An Ironman under 11:00 means to swim 3.8km in 1h15m, bike 180km in 5:45 and run a marathon in 3:50 (+9min of transition from swim to bike to run). This is without considering a possible flat tire, windy conditions on the bike or choppy sea conditions during the swim. This charity action has been a great motivation and I have trained between family and work the best I could to achieve those goals. So, a huge thank-you also goes to my wife, Isa, that has supported me unconditionally during the last 12 months as well as my daughters. A big thanks to my Windmill Warrrior buddies, that have trained, supported me as well as advised me on new training methods and gave me tips -especially on the run and the bike (because those guys cannot swim so well…). A moderate thank you to the ¨Windmill Warrior Widows¨ that relentlessly gave us a bad conscience about our training, but also prepared great restorative food and made us laugh so much. A big thanks to all others that have been involved directly or indirectly in the preparation and the fund raising action like my neighbours Helen and Klaas or the Chairmen of Malaika Kids Nigel and Ton.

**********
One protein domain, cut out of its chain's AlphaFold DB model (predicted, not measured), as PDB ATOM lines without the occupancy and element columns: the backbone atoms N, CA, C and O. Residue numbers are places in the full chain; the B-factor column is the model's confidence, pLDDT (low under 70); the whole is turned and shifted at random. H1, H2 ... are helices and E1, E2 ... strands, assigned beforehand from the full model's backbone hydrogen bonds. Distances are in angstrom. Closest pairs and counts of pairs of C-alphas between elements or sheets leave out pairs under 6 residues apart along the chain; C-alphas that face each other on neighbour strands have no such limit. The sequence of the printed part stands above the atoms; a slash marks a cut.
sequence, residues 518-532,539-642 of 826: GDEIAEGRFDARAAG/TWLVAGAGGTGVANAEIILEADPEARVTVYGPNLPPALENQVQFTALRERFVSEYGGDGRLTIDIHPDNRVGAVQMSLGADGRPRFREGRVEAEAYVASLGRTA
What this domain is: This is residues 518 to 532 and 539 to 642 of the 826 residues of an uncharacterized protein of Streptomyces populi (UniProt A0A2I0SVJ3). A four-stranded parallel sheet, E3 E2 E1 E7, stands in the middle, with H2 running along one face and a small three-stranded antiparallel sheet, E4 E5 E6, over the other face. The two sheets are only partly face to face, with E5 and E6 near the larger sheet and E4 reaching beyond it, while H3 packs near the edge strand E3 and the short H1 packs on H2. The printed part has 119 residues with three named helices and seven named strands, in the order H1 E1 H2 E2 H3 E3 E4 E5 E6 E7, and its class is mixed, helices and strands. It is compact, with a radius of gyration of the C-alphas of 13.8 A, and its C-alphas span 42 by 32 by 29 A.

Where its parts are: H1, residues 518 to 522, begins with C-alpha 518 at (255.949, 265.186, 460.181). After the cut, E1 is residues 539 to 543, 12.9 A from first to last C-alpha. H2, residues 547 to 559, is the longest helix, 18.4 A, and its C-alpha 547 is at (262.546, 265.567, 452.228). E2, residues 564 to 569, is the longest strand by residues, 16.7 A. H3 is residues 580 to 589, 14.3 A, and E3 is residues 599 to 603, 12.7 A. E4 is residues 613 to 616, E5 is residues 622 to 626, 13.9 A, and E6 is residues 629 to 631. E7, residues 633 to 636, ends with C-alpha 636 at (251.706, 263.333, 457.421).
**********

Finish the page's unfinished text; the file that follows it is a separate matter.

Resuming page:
4 days to go; tomorrow is my last swim training along the world famous jetty of Busselton. Pics to come.

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We finally arrived to our destination. It took us 4 days to fly from Amsterdam to Singapore, Singapore to Perth. Rest for 2 nights in Sorrento (North of Perth) and then travel from Sorrento to Dunsborough (20km South of Busselton). Dunsborough is a very laid back location on the coast of the Geographe Bay. Its beach is considered to be one of the top 10 beaches in the world. As far as we can tell, it could be true. It did not take our girls long to discover the fun of a low tide. Hopping from one sand bank to the next, catching small shells, jumping into deeper pools of water. SO, it is not all about the Ironman? Definitely not: what an unbelievable feeling to be back in the Summer, living outdoors, looking forward to a cold shower to wash the salt away. Isa is soaking the sun in. Zoe told us she likes the place because it is so wonderfully hot and everything is so quiet. Dunsborough reminds of Hanalei on Kauai. Beautiful beaches with surf possibilities, great yoga places with organic food.. a slow-down-relax-breathe kind of place.